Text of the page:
King Charles' Last Hope For His Sons Reportedly Revealed In Spare

Prince Harry, Duke of Sussex's memoir, "Spare" is just days away from its big debut on January 10. According to The Times, Penguin Random House is providing tight security to guard against spoilers for this highly-anticipated book.

However, despite these efforts, the book went on sale in Spain for a brief time. As a result of this mistake, the Daily Mail picked up a few copies. After The Guardian gained access to the book ahead of publication, the outlet began sharing a few key details from the book, including allegations of Prince William physically attacking Harry.

Speaking to The Times, a source predicted that "Spare" will have a negative impact on the siblings, exacerbating the rift between William and Kate and Harry and Meghan. "I think the book [will be] worse for them than the royal family is expecting," the source said. "I personally can't see how Harry and William will be able to reconcile after this."

As The New York Times reported, Martin Pengelly, the Guardian journalist who broke the story involving Harry's memoir, is skilled in uncovering information about hotly-anticipated books, even in the midst of pre-publication security. While Pengelly didn't share a word-for-word excerpt, he did drop hints from the book about how King Charles III feels about this ongoing strife between his two sons.

King Charles wants William and Harry to make his life easier by getting along

After obtaining a copy of Prince Harry's memoir "Spare," The Guardian chronicled a poignant scene that occurred after Prince Phillip's funeral service. Apparently, the brothers were arguing, as the book describes Charles "looking up at [William and Harry's] flushed faces." During the private conversation, King Charles III talked to Prince William and Harry about their ongoing rift. "Please, boys," Charles is quoted in the book. "Don't make my final years a misery."

Prince Phillip's funeral occurred shortly after Harry and his wife, Meghan Markle's tell-all interview with Oprah. During the final episode of the Netflix docuseries "Harry & Meghan," the Duke of Sussex recalled the situation, saying, "It was hard. Especially spending time, having chats with my brother and my father who just were very much focused on the same misinterpretation of the whole situation," (via Newsweek).

Even in public, The Telegraph noted that the brothers appeared to have difficulty getting along during their grandfather's funeral. During the procession, Peter Phillips, Princess Anne's oldest child, walked between the brothers as a buffer. For Queen Elizabeth's procession, their cousin again appeared alongside them, causing fans to speculate that Phillips was back in a peacemaker role.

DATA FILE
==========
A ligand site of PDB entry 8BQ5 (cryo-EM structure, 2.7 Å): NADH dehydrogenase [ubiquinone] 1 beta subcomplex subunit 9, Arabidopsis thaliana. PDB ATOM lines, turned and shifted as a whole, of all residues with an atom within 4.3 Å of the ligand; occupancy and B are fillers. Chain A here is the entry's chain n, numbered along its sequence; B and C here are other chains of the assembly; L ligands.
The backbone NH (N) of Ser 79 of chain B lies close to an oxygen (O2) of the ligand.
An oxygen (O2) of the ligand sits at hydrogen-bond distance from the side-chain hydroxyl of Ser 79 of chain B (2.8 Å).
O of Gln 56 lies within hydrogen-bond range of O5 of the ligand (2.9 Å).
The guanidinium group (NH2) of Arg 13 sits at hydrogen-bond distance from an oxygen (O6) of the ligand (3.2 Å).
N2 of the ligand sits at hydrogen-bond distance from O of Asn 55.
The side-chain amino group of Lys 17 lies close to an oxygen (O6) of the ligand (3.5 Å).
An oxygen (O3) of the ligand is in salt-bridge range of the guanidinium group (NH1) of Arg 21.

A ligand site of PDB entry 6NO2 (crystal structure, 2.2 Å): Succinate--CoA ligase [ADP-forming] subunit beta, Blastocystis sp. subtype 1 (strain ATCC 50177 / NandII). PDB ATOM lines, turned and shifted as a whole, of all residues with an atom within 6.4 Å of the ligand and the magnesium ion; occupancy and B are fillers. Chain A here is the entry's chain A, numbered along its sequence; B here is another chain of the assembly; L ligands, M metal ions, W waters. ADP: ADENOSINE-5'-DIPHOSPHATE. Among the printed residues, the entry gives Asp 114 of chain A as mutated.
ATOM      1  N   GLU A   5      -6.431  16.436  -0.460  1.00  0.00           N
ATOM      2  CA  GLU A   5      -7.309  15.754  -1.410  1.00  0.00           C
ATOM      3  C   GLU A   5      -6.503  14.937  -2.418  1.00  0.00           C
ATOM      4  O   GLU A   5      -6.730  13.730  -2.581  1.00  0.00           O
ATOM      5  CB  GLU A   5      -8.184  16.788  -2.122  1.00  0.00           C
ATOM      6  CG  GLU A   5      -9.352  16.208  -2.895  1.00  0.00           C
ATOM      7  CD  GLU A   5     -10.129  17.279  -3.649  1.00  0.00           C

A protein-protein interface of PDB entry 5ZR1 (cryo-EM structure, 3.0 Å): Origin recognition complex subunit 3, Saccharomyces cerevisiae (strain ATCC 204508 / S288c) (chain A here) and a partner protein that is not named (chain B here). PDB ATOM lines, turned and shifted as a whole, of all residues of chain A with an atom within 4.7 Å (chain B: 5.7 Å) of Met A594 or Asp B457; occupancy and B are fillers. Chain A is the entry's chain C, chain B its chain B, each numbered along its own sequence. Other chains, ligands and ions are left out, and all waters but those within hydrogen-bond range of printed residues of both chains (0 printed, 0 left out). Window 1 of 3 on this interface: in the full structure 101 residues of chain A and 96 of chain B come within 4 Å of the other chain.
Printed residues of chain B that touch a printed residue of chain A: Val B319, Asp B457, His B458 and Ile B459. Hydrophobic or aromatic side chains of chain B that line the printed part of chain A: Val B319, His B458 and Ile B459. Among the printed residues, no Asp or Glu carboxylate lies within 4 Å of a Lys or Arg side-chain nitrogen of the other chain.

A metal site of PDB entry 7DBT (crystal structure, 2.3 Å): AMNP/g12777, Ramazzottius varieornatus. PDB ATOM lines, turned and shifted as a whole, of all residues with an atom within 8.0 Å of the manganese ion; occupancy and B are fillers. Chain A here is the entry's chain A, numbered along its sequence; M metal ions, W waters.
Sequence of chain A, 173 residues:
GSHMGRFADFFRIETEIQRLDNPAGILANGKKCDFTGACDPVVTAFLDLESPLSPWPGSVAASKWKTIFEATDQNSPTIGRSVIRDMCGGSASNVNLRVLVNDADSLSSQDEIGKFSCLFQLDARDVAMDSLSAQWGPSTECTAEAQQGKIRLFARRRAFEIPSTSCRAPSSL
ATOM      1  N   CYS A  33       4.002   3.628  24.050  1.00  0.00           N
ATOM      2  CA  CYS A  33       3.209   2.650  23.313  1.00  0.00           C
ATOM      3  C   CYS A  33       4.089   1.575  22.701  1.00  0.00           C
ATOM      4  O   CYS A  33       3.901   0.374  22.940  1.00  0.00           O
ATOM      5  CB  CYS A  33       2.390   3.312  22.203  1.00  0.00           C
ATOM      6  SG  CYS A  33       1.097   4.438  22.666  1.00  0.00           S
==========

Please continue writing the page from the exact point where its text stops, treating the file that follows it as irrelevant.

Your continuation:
For Charles' part, according to Page Six, the king is trying to stay connected with Harry. He met with his youngest son multiple times during the June Platinum Jubilee and he's supposedly inviting the Duke and Duchess of Sussex to his May 2023 coronation.

Harry is indicating that he would like to reunite with his family

Ahead of the January 10 release of "Spare," Prince Harry, Duke of Sussex is giving interviews to promote his new memoir. As reported by Harper's Bazaar, "Harry: The Interview" will be broadcast by ITV in the U.K. on January 8, while U.S. viewers can watch Harry's interview with Anderson Cooper on CBS's "60 Minutes" that same day.

A sneak preview of the ITV interview includes a clip of Harry hinting that he is willing to help ease his father's later years. "I would like to get my father back. I would like to have my brother back," the prince tells Tom Bradby, per The Times. However, Harry adds that it's up to King Charles and Prince William, saying, "They've shown absolutely no willingness to reconcile . . . They feel as though it's better to keep us somehow as the villains."

Watching the clip, body language expert Judi James expressed skepticism at Harry's desire to heal the rift between family members. "The throwaway hand, the staccato blinking and the one-shoulder-shrug of rejection make it look as though any possible negotiation might need to be on his terms," James told Express. "He looks defiant as he talks about liking to get his father back, with his chin raised and firm and some strong eye contact." When Harry mentioned his brother, James thought his voice and head position indicated that he might be more agreeable to mending their relationship.